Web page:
Keele professor secures full Government inquiry into food security

Professor Toby Bruce has secured a full Government inquiry into the role of science and technology in addressing challenges to food security and biodiversity, following his successful pitch to the House of Commons Science and Technology Committee in January.

Professor Bruce’s pitch was one of just four chosen to be taken forward as a full Government inquiry. The committee has combined Professor Bruce’s recommendations on food security and crop protection with a related topic on gene editing techniques from Nicola Patron of the Earlham Institute.

A report published this week by the Science and Technology Committee said: “Professor Toby Bruce suggested that we should hold an inquiry into food security, the environment and crop protection. He suggested that an inquiry could look at the tools available to farmers to protect crops against pests, weeds and diseases, how these had changed over time, what changes were needed to ensure food security in the future and research investment in crop protection. We will incorporate this into an inquiry into the role of science and technology in addressing challenges to food security and biodiversity.”

Professor Bruce said: “I am delighted that ‘My Science Inquiry’ is being taken forward to a full inquiry and look forward to working with the Commons Science and Technology Committee. There is an urgent need for increased research and innovation to help improve food security and protect the environment. I hope that the forthcoming inquiry will be a catalyst for change and will help to address some serious limitations that currently impede our innovation system, particularly with respect to providing new options for protecting harvests from pests”.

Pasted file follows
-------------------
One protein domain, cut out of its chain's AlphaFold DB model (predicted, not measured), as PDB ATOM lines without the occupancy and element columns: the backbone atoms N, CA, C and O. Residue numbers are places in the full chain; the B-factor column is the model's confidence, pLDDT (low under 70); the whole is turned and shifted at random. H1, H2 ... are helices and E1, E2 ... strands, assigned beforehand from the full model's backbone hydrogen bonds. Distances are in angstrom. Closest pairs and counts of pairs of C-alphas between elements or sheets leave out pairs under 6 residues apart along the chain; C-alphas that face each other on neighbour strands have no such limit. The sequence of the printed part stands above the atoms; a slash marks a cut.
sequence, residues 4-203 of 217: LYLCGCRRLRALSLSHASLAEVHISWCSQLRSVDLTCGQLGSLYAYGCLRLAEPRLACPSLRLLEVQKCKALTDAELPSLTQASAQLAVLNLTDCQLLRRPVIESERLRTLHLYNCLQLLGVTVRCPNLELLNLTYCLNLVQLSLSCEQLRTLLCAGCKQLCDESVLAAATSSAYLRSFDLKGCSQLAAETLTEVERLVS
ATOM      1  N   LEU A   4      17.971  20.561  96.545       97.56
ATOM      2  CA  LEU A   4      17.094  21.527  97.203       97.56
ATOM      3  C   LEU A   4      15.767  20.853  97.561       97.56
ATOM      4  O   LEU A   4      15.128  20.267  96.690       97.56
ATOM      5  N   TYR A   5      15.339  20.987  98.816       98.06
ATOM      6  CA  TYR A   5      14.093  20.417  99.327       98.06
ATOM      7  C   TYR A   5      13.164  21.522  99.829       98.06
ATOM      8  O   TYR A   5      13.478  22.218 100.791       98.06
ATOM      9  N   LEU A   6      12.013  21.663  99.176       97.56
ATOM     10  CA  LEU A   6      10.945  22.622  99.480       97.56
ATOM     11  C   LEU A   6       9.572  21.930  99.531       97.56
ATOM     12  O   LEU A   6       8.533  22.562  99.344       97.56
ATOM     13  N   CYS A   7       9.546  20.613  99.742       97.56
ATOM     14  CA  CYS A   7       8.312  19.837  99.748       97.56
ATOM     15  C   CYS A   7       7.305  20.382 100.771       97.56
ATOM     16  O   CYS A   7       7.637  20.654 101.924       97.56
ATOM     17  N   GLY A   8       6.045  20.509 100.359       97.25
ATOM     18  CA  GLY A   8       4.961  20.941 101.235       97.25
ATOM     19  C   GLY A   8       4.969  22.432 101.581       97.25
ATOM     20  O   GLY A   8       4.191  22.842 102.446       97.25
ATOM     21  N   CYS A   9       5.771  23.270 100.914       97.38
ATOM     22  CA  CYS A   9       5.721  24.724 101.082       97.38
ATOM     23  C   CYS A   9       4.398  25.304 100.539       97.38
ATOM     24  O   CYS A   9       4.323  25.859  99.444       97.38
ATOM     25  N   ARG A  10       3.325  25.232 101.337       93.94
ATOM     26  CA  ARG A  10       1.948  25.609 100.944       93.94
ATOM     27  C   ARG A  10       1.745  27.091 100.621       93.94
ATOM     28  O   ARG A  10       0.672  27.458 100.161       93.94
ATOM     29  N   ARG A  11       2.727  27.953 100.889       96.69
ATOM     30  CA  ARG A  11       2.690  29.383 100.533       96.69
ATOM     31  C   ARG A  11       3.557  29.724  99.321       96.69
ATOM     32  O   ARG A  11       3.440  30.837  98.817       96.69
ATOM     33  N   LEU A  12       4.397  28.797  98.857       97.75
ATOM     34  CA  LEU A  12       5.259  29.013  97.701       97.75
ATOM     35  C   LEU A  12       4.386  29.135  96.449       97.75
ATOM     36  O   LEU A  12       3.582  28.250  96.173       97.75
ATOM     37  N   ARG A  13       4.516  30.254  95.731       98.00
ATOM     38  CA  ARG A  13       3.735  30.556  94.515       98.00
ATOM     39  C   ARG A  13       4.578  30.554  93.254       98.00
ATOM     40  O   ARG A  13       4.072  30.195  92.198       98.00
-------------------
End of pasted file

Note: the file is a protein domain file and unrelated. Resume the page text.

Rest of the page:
During the presentation of his research, Professor Bruce said: “The choice we have at the moment is having to choose between food security and the environment, so we need to find a way forward in which we can safeguard our crops without environmental impact, partly through smarter regulation to bring more inventions into the market. There is a critical shortage of new treatments but there’s also underinvestment in this area. It's a major challenge that we face this century, how do we feed the world without wrecking the environment in the process.”

The Commons Science and Technology Committee will launch their inquiry into the role of science and technology in addressing challenges to food security and biodiversity within the next 12 months.

Professor Bruce’s presentation to the committee can be viewed in full here: